A US judge rejected a request by BlackBerry to dismiss a lawsuit accusing the company maker of misleading shareholders about the sales prospects for BlackBerry 10 devices, Reuters reported.
Although the lawsuit was dismissed in 2015, Chief Judge Colleen McMahon of the US District Court for the southern district of New York said new information had surfaced during a recent criminal prosecution of James Dunham, a former COO at retailer Wireless Zone, which allowed the lawsuit to be revived.
Another factor in her decision was a US Supreme Court amendment to the legal standard for assessing whether opinions are misleading.
The BlackBerry 10 received positive feedback from critics, but never became popular commercially. BlackBerry eventually stopped making its own phones in 2016.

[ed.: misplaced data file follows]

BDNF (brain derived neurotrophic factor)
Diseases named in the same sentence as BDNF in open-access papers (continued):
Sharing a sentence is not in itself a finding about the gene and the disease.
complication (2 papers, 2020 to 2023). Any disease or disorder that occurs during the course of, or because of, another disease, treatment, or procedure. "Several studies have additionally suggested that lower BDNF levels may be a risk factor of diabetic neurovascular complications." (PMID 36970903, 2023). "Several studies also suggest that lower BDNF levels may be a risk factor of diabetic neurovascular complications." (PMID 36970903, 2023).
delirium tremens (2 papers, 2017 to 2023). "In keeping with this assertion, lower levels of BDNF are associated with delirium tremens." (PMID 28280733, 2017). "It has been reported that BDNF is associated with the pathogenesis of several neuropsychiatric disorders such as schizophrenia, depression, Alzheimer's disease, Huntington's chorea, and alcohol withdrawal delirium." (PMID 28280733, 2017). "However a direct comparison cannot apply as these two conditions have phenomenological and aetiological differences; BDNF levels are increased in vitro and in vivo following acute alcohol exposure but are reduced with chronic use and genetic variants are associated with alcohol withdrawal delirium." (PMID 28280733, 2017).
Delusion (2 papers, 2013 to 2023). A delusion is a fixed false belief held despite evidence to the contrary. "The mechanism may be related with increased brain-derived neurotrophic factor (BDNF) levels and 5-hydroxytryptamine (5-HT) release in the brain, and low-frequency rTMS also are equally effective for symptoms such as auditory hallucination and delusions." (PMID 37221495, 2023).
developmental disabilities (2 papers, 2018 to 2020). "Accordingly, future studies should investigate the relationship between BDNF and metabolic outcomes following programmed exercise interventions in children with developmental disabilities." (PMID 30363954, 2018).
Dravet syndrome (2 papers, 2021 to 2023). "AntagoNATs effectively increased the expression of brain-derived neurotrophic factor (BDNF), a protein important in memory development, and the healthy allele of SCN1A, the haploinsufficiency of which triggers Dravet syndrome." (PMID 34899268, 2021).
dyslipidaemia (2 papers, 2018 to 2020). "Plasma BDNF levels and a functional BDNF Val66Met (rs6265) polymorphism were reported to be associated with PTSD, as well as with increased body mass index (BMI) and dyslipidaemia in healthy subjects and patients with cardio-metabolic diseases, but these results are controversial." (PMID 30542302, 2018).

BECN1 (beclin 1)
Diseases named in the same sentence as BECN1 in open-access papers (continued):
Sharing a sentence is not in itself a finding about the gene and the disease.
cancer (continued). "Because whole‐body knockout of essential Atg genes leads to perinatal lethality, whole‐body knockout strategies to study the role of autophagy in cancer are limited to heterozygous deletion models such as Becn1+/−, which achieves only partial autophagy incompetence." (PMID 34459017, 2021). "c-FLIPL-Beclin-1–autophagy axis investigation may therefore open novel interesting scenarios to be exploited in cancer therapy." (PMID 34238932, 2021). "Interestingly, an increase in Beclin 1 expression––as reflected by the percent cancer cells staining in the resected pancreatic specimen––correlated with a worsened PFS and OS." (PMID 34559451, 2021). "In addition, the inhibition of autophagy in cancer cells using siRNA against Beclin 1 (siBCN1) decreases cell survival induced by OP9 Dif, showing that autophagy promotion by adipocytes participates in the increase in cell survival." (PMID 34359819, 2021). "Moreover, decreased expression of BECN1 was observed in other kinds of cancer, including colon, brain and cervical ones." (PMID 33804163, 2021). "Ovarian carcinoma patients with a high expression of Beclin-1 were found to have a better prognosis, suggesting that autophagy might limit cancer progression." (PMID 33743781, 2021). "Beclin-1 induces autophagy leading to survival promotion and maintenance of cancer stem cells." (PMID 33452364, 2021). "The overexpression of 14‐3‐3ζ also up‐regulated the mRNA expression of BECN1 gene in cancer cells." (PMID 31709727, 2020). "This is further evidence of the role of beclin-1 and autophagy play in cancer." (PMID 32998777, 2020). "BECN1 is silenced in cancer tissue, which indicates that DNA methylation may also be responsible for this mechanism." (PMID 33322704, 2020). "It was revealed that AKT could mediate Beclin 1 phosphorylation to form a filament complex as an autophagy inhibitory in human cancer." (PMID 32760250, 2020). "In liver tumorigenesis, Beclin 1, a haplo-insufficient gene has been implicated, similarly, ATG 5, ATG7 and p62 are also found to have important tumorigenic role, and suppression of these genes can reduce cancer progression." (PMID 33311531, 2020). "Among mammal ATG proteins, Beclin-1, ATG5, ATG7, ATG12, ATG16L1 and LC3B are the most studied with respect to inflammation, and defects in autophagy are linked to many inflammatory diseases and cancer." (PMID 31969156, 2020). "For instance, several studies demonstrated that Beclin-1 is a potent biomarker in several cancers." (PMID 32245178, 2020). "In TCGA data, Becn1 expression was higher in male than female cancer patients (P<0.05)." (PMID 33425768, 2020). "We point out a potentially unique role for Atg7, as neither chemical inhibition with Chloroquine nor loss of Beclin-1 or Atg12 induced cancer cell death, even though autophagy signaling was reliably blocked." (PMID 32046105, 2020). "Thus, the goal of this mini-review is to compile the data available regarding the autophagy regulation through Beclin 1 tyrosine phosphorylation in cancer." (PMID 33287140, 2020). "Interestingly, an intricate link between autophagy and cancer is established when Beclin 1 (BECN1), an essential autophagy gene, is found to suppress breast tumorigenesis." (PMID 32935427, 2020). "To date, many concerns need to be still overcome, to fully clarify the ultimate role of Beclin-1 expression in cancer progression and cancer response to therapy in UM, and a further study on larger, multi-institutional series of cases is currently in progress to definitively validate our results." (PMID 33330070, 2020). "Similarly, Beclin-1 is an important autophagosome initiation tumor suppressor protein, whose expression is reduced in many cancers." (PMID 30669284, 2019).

Shareholders accused BlackBerry of inflating its stock price and hiding BlackBerry 10’s true sales prospects in public statements made in 2013.
The case involving Dunham revealed how a 2013 report by investment bank Detwiler Fenton showing a high rate of returns of BlackBerry 10 devices was based on confidential industry data illegally sold by Dunham from around 400 Wireless Zone stores.
Judge McMahon said the plaintiffs had made a “plausible showing” BlackBerry’s response to the report, including that customers were “satisfied” and return rates were “at or below our forecasts and right in line with the industry,” contradicted data it allegedly had from Wireless Zone.